TE Note: Read more about FDC at

TE: KENTUCKY! What is the secret in the sauce?

LA: Kentucky’s strength is in the landscape, tradition, and ‘unbridled spirit’–which happens to be the state logo. No matter where I live, home will always be land… a farm… a place. Kentucky. There is also a great deal of collaborative passion between creative Kentuckians resulting in a strong artist community.

TE: FB, Tumblr, Instagram… etc… do you think that social media activity is, or can be, a type of “virtual” performance analogous to “live” performance work?

LA: There is almost always an element of human interaction in performative work. This ‘connection’ seems to be more challenging to access in our technology-based culture. To encourage engagement in live performance is, increasingly, more difficult. One reason public art is so powerful is that often the viewer becomes engaged out of interest in the moment, not because he or she synced the event from facebook to their iphone calendar.

TE: You also work a lot in theatre. What, if any, is the main differentiating factor that defines a work as “performance art” versus “theatre”? Or, do you believe that it is a distinction without meaning?

LA: I think performance art and theatre, while taking place in different settings, often have closely related goals. Although a lot of new, original work in theatre attempts to break the fourth wall, which is almost always present when there are “performers” and an “audience”, performance art seems to have a more permeable fourth wall, giving artists more flexibility and making the art more accessible to modern audiences.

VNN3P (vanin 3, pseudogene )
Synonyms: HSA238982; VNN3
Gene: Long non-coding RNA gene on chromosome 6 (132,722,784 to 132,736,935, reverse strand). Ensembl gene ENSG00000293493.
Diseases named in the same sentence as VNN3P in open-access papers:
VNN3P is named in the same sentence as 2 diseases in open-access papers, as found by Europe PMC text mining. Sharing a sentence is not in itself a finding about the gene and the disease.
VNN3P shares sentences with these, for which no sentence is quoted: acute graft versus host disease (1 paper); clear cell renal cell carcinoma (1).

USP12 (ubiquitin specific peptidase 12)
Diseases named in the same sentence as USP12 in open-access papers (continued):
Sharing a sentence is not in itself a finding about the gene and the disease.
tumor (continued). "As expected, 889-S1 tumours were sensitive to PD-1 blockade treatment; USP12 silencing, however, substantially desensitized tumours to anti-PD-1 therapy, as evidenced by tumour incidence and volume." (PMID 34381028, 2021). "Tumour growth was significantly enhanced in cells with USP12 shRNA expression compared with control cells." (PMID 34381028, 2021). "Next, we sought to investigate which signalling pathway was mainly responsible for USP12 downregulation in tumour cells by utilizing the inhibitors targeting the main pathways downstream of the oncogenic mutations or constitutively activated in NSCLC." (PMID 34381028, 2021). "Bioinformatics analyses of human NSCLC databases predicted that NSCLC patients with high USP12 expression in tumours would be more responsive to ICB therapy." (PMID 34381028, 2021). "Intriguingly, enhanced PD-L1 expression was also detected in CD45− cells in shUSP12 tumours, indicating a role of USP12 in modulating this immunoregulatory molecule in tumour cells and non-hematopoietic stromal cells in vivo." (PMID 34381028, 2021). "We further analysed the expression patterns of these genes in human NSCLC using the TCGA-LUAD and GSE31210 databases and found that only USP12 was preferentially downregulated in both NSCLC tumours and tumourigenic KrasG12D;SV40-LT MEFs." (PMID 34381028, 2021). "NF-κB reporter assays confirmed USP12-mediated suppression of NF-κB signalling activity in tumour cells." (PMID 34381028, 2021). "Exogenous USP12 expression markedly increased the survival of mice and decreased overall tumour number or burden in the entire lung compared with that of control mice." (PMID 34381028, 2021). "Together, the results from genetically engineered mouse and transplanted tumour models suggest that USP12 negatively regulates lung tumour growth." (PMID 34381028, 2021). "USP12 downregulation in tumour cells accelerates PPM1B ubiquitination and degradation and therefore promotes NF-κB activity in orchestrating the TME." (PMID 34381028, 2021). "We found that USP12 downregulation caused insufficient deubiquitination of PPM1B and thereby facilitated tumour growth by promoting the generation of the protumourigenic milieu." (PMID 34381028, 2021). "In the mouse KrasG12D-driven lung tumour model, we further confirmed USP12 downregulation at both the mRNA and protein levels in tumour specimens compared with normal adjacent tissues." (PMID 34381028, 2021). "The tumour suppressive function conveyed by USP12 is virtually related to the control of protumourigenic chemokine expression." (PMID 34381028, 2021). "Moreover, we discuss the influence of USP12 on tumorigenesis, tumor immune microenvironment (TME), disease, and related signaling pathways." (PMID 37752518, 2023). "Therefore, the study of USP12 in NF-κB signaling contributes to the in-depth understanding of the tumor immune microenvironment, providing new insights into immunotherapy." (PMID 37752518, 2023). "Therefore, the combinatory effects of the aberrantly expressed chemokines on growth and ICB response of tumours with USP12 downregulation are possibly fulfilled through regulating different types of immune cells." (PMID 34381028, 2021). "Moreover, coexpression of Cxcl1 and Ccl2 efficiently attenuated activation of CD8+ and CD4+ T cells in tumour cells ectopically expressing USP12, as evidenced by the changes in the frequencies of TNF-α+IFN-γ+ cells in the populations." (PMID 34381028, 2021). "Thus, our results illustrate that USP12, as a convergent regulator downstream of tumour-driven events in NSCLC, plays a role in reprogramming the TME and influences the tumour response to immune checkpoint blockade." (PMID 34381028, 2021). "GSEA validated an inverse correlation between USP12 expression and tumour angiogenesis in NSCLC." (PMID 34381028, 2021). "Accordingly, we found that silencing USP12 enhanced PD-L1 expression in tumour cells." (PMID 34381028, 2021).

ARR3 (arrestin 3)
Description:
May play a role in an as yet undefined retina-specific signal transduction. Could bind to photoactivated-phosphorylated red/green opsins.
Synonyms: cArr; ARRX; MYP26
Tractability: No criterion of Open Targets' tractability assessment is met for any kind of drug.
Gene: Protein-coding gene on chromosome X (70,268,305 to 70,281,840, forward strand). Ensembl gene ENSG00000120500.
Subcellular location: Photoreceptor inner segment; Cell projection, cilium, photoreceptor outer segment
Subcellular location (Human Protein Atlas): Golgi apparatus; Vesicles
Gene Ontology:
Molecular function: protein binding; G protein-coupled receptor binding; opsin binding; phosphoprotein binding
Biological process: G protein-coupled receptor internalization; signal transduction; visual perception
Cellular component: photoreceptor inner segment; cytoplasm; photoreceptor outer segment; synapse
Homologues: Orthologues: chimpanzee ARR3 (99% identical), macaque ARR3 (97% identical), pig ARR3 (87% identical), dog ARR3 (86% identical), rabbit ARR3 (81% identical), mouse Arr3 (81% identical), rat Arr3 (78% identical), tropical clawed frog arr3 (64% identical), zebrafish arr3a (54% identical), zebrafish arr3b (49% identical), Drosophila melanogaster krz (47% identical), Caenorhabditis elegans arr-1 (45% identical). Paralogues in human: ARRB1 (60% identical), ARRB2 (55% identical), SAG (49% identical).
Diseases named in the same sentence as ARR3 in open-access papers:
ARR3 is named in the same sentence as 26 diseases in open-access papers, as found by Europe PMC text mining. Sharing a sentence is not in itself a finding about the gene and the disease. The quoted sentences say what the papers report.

TE: What is your idea of perfect happiness?

LA: My idea of perfect happiness is when you create work that touches someone intellectually, spiritually or emotionally. The magical, fleeting moment of connecting with another human through live performance is happiness.

TE: What are you working on right now?

LA: I am continuing to develop and refine a collaborative beauty-themed performance work “how to be pretty” and “the breaking point,” a work that spotlights the moment when something changes forever. My next acting project “Five Lesbians Eating a Quiche” will premiere this Summer. The release of my first starring role in a feature length film, TOAST, which was shot in Kentucky, is scheduled for release in 2013.

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Born in the Appalachian mountains of Kentucky to a Scotch-Irish-Cherokee family, I spent the first 35 years of life pursuing the corporate path to happiness. Today, I am an transdisciplinary artist devoted to investigating the path of individual self-actualization both inside and outside conformist-based societal norms. Outsider positioning within the dominant cultural narratives, queer politics, neuro-architecture, pop-mythology and shamanism are major themes in my work. I am currently completing my MFA at University of Kentucky and collaborating on a new work of experimental theater with internationally acclaimed writer, performance artist and cultural icon of the New York Underground, Penny Arcade.